Wednesday, October 8, 2014

Crafting Your Marimba, Fall 2014 edition

The Fall edition of Crafting Your Marimba is set for the weekend of October 31 through Nov 2.

Weekend class with marimba builder Tom Bourne

Where: Bourne Marimbas in Bellingham, Washington USA

Cost: STILL only $250, plus your accommodation and food

Learn everything you need to know about building marimbas for your local school or marimba band. Since 1995, Tom Bourne has built around 1500 marimbas of all sizes for schools and invites you to his shop to share his knowledge.

We will focus on the fabrication and tuning of marimba bars, since that is the single most challenging aspect of making a marimba.

Also in the workshop we will explore the acoustics of marimba bars and resonators, along with ways of constructing and outfitting frames of all sizes. Discussions will include wood selection and various practical matters for builders, with plenty of time to address special concerns and gain experience with various woodworking tools. We can also discuss the possibilities for your marimba project, focusing on how to plan and design your instrument.

Bellingham, Washington is located just south of the Canadian border between Seattle and Vancouver B.C. It is near all kinds of great activities on the water and in the mountains. Bellingham has a modern airport with direct flights to Denver, Las Vegas and other cities in the western USA.

This class is suitable for adults and teens who can use, or are willing to learn to use, a few basic power tools and hand tools safely.  Helpful also is the ability to distinguish musicals pitches relative to one another (which of two tones is higher or lower, for instance). If you have any concerns regarding your qualifications, let me know and we can figure it out.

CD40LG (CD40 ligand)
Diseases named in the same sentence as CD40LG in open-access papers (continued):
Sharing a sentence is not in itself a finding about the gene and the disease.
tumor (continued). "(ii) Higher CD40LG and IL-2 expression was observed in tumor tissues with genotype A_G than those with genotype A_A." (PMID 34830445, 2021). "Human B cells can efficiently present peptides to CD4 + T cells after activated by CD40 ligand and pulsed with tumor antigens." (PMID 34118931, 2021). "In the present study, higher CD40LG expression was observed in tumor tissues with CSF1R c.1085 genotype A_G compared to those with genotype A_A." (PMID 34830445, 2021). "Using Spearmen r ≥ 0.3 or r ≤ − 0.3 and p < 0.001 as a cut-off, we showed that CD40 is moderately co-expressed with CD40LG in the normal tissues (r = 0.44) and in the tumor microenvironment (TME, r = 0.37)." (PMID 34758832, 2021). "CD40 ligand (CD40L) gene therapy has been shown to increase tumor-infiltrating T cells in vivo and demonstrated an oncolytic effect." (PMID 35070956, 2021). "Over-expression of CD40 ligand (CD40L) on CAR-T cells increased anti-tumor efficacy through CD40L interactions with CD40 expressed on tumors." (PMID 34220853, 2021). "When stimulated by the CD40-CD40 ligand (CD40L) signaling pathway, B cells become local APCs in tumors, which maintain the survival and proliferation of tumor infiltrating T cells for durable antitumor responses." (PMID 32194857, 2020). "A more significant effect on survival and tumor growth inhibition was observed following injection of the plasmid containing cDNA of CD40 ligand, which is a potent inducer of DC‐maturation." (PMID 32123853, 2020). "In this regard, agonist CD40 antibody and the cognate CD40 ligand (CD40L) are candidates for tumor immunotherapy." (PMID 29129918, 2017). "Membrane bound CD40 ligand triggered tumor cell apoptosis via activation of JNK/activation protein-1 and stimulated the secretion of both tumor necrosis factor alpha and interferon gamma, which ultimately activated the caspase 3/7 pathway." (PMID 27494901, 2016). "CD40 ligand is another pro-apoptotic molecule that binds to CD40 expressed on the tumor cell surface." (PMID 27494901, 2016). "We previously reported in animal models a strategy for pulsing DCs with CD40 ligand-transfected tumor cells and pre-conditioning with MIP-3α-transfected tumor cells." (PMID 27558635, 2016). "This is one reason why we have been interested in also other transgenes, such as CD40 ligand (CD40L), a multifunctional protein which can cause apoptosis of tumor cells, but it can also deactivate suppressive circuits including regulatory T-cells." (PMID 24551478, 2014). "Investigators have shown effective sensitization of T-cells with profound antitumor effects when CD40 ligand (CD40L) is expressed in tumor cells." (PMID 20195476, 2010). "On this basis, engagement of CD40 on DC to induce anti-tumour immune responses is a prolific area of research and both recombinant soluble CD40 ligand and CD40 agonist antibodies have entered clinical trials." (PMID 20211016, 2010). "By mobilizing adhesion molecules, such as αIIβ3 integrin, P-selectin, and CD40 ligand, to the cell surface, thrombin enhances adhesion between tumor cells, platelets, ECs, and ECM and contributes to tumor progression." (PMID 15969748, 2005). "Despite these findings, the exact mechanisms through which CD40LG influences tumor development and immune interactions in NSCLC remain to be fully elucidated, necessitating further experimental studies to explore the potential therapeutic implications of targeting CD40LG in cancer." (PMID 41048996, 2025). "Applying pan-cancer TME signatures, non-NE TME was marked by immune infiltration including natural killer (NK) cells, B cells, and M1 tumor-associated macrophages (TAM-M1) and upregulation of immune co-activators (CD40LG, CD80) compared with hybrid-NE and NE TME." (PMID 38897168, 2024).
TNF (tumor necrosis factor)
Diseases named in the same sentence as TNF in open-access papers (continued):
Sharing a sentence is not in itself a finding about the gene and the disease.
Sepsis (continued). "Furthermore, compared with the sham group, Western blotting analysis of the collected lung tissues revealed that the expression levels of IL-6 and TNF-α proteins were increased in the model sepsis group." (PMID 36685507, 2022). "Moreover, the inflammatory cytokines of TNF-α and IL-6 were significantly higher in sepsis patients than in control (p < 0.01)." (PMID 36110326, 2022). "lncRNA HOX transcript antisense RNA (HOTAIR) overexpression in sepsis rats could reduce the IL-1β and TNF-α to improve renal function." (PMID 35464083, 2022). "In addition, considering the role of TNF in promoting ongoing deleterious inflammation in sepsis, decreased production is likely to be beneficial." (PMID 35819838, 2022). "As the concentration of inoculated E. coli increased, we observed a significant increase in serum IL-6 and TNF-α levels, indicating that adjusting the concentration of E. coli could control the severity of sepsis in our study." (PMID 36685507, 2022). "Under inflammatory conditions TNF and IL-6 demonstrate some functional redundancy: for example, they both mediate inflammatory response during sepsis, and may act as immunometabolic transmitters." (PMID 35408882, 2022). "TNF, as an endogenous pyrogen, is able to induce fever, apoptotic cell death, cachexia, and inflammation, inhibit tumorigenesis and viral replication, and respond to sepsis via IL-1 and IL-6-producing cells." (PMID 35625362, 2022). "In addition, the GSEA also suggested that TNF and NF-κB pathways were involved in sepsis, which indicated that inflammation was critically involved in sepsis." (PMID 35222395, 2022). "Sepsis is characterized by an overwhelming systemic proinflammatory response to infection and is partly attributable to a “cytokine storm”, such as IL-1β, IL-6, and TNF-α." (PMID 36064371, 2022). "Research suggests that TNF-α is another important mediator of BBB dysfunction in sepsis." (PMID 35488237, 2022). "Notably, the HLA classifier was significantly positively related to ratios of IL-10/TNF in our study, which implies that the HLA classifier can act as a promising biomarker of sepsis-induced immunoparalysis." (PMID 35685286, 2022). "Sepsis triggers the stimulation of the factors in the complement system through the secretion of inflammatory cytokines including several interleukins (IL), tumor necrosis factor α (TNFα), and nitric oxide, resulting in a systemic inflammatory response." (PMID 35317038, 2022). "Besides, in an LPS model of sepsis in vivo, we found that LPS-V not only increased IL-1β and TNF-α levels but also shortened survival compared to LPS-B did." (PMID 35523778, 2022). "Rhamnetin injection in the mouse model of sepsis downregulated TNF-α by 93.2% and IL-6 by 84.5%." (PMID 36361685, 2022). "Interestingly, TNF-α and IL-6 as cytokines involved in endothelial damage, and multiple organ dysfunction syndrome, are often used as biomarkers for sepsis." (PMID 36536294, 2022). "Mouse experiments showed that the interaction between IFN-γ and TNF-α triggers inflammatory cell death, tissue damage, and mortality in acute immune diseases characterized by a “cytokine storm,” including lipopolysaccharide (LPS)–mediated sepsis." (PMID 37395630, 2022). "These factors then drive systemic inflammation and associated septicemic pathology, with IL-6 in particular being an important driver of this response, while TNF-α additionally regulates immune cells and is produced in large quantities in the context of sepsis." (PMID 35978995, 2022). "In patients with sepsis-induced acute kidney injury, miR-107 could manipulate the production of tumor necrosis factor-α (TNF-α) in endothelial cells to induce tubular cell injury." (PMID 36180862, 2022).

I can provide suggestions in procuring lodging in Bellingham, many options available.

Class limited to 6.

To sign up or for further questions, contact Tom at:

Saturday, October 4, 2014

Re-designed Minne M

Here's a look at my updated Minne M. First one shipped today.

The most obvious change is that the bars curve, a bit like a balafon or gyil. With a new way of suspending the bars on rubber grommets instead of metal eyebolts, the ringiness and clarity of the notes is improved. Weeellll, I can't say that scientifically for sure yet, but the first two of these I've made sound better in that regard than my "classic" Minnie Ms.

My goal was to design this instrument so that there are NO metal parts. Success! There are NO metal parts in it! The five plywood components interlock with ears that insert through slots, held together with a few pins - not unlike the Amish style tressle dining table I build for us many years ago. 

If you look close you may see a couple of the rubber grommets I am using to suspend the bars, in place of the traditional eyebolts. The new Minnie M stacks one on top of the other, and stands upright with a small footprint for storage - just like the old ones.

Like all of my instruments, the bars are removable, so you can swap out F# and Bb bars. Or order your own scale and tuning. Now if I can just figure out how to make these instruments buzz....

Builder Boards

Yesterday I visited The Foundry, a "Makerspace" in Bellingham that provides access to hi-tech resources (like 3D printers) to entrepreneurs:

There I met Jack McKee, the maker of Builder Boards:

He was showing off his invention which is a set of interlocking boards kids use their IMAGINATIONS to make stuff out of. Yes, that's right, he wants kids to be creative! In school even! At 70 years old he seems young at heart, and before long he and one of the Foundry staff guys were on the floor, playing like tykes.

These are basically great big plywood Lincoln Logs and as a kid I would have LOVED to get my hands on these, just like I would have LOVED playing big marimbas.

I think Jack must be my professional doppelganger as we share identical phraseology regarding the kid-appeal of our respective products. I told Jack we are in the same business of building stuff for active, imaginative, collaborative and result-oriented kids.